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Browsing by Author "Ubakivi-Hadachi, Pille"

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  • Ubakivi-Hadachi, Pille (2016)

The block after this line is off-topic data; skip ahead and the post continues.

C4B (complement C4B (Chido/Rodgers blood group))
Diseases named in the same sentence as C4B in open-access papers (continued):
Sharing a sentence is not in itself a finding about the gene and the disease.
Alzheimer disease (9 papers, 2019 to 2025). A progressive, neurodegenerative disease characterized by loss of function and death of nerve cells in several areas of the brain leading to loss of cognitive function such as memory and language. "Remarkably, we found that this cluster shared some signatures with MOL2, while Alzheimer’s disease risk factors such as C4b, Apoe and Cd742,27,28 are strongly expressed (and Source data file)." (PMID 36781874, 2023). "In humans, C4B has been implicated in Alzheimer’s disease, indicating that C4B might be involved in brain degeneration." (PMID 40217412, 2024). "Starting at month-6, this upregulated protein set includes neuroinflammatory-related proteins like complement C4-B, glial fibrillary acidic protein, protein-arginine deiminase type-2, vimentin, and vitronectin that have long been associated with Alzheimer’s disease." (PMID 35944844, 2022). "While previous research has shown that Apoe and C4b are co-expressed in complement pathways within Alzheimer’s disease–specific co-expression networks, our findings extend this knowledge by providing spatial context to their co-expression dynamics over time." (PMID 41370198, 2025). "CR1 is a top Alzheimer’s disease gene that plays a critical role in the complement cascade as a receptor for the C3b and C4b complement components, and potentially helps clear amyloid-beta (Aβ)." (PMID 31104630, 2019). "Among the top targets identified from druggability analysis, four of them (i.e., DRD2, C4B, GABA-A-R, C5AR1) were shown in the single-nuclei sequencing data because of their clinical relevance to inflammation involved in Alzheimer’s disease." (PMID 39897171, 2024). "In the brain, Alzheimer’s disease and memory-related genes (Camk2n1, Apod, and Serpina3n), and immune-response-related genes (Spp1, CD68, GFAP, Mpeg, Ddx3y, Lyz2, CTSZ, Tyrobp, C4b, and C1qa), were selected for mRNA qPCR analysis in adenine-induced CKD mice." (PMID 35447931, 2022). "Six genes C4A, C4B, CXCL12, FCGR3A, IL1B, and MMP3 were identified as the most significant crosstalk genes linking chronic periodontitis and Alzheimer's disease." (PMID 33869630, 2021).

The constructions of ethno-national identities continue to play an important role in people’s everyday lives and shape the way they perceive themselves as well as others. In certain parts of the world, professed or alleged ethnic belonging becomes a powerful identifier in social interactions and continues to govern them in most unexpected ways. This study will attempt to demonstrate how the analysis of patterned systems of ethno-national identification can lead to the recognition of certain practices of inequalities and dominance in a society. By approaching these problems with a Bourdieusian theory of practice, ethnic identification systems can be analysed as both constructed and constructing structures of difference, forming of and being formed by social inequalities brought about by distinctifying systems of power in the Estonian society. They become part of an intricate relationship between different forms of capitals and persons in the field and we will see how even language proficiency – as powerful signifier of cultural capital as it can be – becomes relative in terms of its usefulness and importance when applied in the context of ethnically laden symbolic capital. As these processes will be viewed in an inter-generational context, family experiences and the maintenance of familial narratives can be considered to play an important role with regard to the preservation of different strategies of self-presentation and self-preservation in various social contexts. As a result of these strategies’ influences in the field of power, subtle but noteworthy signs of symbolic violence emerge and will be subsequently analysed. Thus, one of the final questions raised in this thesis contemplates whether these findings might shed some light on the ways of doing integration research in Estonia by questioning previously used concepts and methods of study. By theorizing differing forms of capitals as constants, which can be used and benefitted from in most diverse social situations, and by not acknowledging the importance of symbolic power hoisted by the majority population in Estonia, these latter approaches are seen as incomplete or even prone to assimilative discourses. Thus, a revised framework for studying ethno-national identities and integration will be proposed.